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How the Vision Statement can Inspire Hope and Confuse Strategy

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As the best of mentors will tell you…”you can’t succeed and continue to grow without experiencing failure.” This post is both an account of success and the lessons that I learned along the way while using the vision statement to build my eCommerce company.

Taking the Vision Statement for a Roller Coaster Ride

The vision statement is a powerful tool that I toyed with while running Portlight. Utilizing the vision statement led to an amazing team of individuals all focused on the same outcome, but it also gave me scars that I didn’t expect when I initially built it.

When I assumed the CEO role at Portlight in early 2014, I was determined to fully embody my new role and expand upon the culture that we had started to build at the company. We had just closed 2013 with $4.9 million in revenue and we were preparing to hire more full time team members to join us in our new 1,200 square foot office.

Morale was high and we were all excited to see where we could take the company in the next year. After a few weeks of deep thought about the future of the company and my own passions for the business, I wrote and communicated a new vision that provided the team with an overarching purpose to our existence for the following two years.

Today marks the first official work day of 2014. We went through significant growth, innovation, and maturity over the past year and a half. We find ourselves at a place characterized by potential, by determination, by a dream much larger than ourselves. We’ve lost Portlighters along the way and continued to recruit the overachievers. We’re opening our first office where we will create a culture, a family. We will recruit and retain the best and the brightest with unique skill sets to join our team with the promise of the next big company in tech. We will all grow together, look for new ways to redefine e-commerce, and chase the vision that we have set forth for each other. We will function as one. We will find a way to make a positive impact on people around the world. We will disrupt underdeveloped, developing, and developed markets for the betterment of the people, the community, and the economy of the nation. We will challenge ourselves to explore new industries where we can make a positive impact on others and we believe to have potential. We will become a brand synonymous with loyalty, impact, trustworthiness, and adornment. We will, we will, we will.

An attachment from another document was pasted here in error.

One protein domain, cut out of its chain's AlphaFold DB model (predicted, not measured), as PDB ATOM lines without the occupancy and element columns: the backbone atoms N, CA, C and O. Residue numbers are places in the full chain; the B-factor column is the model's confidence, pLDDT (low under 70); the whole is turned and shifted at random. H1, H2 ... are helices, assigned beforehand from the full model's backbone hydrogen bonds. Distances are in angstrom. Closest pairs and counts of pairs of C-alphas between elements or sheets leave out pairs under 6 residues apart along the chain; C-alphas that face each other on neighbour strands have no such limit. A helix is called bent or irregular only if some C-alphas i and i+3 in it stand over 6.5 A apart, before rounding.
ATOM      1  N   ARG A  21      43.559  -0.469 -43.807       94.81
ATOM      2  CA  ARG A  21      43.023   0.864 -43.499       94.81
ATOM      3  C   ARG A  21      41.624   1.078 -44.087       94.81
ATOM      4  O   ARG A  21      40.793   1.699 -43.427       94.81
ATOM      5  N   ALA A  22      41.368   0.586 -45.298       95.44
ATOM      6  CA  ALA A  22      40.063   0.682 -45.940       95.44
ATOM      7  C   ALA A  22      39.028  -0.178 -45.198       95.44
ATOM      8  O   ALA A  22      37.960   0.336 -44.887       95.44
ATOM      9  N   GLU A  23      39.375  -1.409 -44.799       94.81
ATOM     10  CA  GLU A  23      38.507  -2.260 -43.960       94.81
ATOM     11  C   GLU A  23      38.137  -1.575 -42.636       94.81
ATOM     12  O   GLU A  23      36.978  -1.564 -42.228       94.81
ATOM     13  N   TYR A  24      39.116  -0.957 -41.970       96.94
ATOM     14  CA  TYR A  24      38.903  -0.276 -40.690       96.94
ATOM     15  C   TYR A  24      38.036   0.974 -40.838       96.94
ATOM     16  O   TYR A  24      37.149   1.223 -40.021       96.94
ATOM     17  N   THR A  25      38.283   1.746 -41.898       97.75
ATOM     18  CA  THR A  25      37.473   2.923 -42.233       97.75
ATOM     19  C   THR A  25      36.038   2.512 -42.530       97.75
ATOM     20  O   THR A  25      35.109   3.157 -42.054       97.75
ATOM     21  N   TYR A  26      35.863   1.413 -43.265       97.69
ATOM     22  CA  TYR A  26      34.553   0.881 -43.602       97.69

How I Successfully Used the Vision

While utilizing the vision statement over the following two years, I found great success in areas where I will continue to use it as I build new companies.

1. Recruitment and Hiring

Building the Portlight team became an extremely important part of growing the company in early 2013 as our founding team ran out of time to maintain all of the operations and contribute to growth projects. We had a bucket full of ideas and we knew that we needed to recruit similar-minded individuals who we could trust with the operations of the business.

As we cast our net onto the surrounding Orlando area seeking young, passionate, and ambitious intellectuals with an itch for getting involved in a young company, we began to formulate our strategy for interviewing. As the person responsible for handling the final interview where we spoke with the applicant about their values, long term ambitions, and reason for wanting to join the team, I decided to make the vision of the company a staple in our conversation.

I found that using the vision statement to express the passion that we held for the long term existence of the company inspired top applicants and made them even more interested in becoming someone who could contribute to where we were headed. Through hundreds of interviews, I learned that most ambitious professionals are seeking an opportunity where they are not only enjoying their daily work, but they are also chasing after a vision that they are passionate about.

2. Storytelling while Networking

In early 2014, I was eager to learn more about web development as I saw it as one of the next steps that Portlight would have to take in order to further increase our competitive edge over other Amazon sellers. After a couple of months of research, I began networking with developers in the Orlando area by scheduling coffee meetings where we shared stories and discussed web development.

Through the many coffee conversations that I had, I found that having a vision statement made my ability to network much easier. When I first emailed individuals, I would hint at where Portlight was headed to garner interest in meeting with me. Once I had the meeting, I always concluded my personal story with the vision of Portlight.

Again, I discovered that people outside of the business want to know where the organization is headed to further understand how they can relate to what it is doing today.